Highway Robber, executed at Warwick Jail in 1713 for Robbery
EDWARD WICKS was born of very good parents, who kept an inn at Coventry, and bestowed on him so much education in reading, writing and casting accounts as qualified him to be a clerk for extraordinary business. He was an exciseman for about fourteen months; but not thinking that a post sufficient enough to cheat her Majesty's subjects, he was resolved to impose upon them more, by taking all they had on the highway. Being well equipped for such enterprises, he travelled the roads to seek his fortune, and had the good luck to commit two robberies without any discovery. But the third time, being apprehended for a robbery committed not far from Croydon, in Surrey, he was sent to the Marshalsea, in Southwark.
However, Wicks was not long under confinement before he obtained his liberty, by his friends making up the business with his adversary, to whom sixty guineas were given for taking from him but thirty shillings. Then, running Jehu-like to his destruction as fast as he could, he kept company with one Joe Johnson, alias Sanders; with whom going once on the road, they met, between Hounslow and Colebrook, with a stage-coach, having four gentlemen in it, who, seeing them come pretty near the coach, and perceiving they had masks on, were apprehensive of their intention of robbing them; and upon that, to be before-hand with them, one of them shot Joe Johnson with a brass piece, or blunderbuss, and lodged seven or eight large shot in his body. Wicks now rode clear off, without any hurt, whilst his comrade was apprehended, and, on suspicion, sent to Newgate, where he was charged by one Mr Woolly with robbing him of a silver watch and some money on the highway; for which he was hanged at Tyburn, on Wednesday the 17th of February, 1705, aged twenty-two years.
Another time, Wicks meeting with the late Lord M —- on the road betwixt Windsor and Colebrook, attended only with a groom and one footman, he commanded his lordship to stand and deliver, for he was in great want of money, and money he would have before they parted. His honour, pretending to have a great deal of courage, swore he should fight for it then. Wicks very readily accepted the proposal, and prepared his pistols for an engagement. His lordship, seeing his resolution, began to hesitate; which his antagonist perceiving, he began to swagger, saying: "All the world knows me to be a man; and though your lordship was concerned in the cowardly murdering of M —-d, the player, and Captain C —-t, yet I'm not to be frightened at that; therefore down with your gold, or else expect no quarter."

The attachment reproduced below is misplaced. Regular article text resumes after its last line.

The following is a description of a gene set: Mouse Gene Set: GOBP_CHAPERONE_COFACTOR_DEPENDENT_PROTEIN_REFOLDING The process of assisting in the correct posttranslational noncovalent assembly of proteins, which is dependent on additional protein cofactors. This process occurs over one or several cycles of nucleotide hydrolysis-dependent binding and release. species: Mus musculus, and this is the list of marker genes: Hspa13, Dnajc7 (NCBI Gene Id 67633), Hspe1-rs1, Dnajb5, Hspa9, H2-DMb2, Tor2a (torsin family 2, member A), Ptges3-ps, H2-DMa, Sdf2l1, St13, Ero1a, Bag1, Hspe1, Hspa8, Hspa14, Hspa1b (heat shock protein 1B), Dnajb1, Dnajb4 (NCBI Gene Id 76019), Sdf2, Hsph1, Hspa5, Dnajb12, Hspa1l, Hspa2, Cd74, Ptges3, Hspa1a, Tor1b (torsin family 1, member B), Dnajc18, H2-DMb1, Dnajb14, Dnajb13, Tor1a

His lordship thus meeting with his match, it put him into such a passionate fit of swearing that Wicks, not willing to be outdone in any wickedness, said: "My lord, I perceive you swear perfectly well extempore. Come, I'll give your honour a fair chance for your money, and that is, he that swears best of us two shall keep his own and his that loseth." His lordship agreed to that bargain, and threw down a purse of fifty guineas, which Wicks matched with a like sum. After a quarter of an hour's swearing most prodigiously on both sides, it was left to my lord's groom to decide the matter; who said: "Why, indeed, your honour swears as well as ever I heard a person of quality in my life; but to give the strange gentleman his due, he has won the wager, if it was for a thousand pounds." Whereupon Wicks took up the gold, gave the groom a guinea, and rode about his business.
But not long after this, Wicks, being apprehended in London for a robbery done in Warwickshire, was committed to Newgate; from whence attempting to break out, he was quickly removed to Warwick jail, where, being tried the next July, he was condemned to be hanged. His parents made great intercession for this their only child, but in vain, for he was executed on Saturday, the 29th of August, 1713, aged twenty-nine years.